Sour cream, salsa, garnish
Cut the steak into 6 pieces. With a heavy meat mallet, pound the steak well to tenderize it. Squeeze the juice of 1 lime over 1 side of the meat. Season with fajita rub — heavily for rich, spicy meat, or lightly for milder meat. Let rest 5 minutes.
Flip the steaks and repeat with the second lime and the rub. Place steaks on a plate, cover with plastic wrap and chill up to 2 hours.
Prepare your cooker to cook indirectly at 235 degrees, using medium oak wood for smoke flavor.
In a medium aluminum foil pan, combine onion, bell peppers and jalapeno. Drizzle with olive oil. Toss with salt and 1 tablespoon fajita rub. Put the pan in the cooker and cook for 1 hour.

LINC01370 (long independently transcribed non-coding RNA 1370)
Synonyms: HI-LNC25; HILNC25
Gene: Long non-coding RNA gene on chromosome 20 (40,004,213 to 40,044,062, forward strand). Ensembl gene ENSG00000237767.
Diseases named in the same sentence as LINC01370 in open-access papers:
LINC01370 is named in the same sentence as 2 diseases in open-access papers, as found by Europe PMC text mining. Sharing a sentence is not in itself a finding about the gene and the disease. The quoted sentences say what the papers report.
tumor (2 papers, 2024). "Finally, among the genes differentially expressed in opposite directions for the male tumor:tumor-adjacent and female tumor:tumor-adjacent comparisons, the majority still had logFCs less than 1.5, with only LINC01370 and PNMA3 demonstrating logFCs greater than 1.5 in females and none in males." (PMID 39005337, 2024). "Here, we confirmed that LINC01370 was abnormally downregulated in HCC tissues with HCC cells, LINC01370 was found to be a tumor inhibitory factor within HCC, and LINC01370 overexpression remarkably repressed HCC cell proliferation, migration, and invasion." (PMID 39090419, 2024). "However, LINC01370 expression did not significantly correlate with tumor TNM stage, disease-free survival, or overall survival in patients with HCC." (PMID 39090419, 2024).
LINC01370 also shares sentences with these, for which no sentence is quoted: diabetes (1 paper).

Wrap the tortillas tightly in foil and set aside.
Toss onions and peppers with tongs. Add the steak to the cooker in one layer. Cook 30 minutes more.
Toss the onion-pepper mixture again and flip the steaks. Put the tortilla package in the cooker. Cook for 30 minutes more.
Remove everything from the cooker. Tent steaks loosely with foil and let rest 5 minutes. Slice steaks thinly, against the grain, and add to the onion-pepper mixture. Toss well and serve with the warm tortillas, sour cream and salsa.
Yield: Serves 10.

Fired-Up Fajita Rub
¼ cup kosher salt
¼ cup chili powder
1 teaspoon ground chipotle
1 teaspoon ground cumin
1 teaspoon onion powder
½ teaspoon garlic powder
½ teaspoon black pepper
½ teaspoon lemon pepper
¼ teaspoon cayenne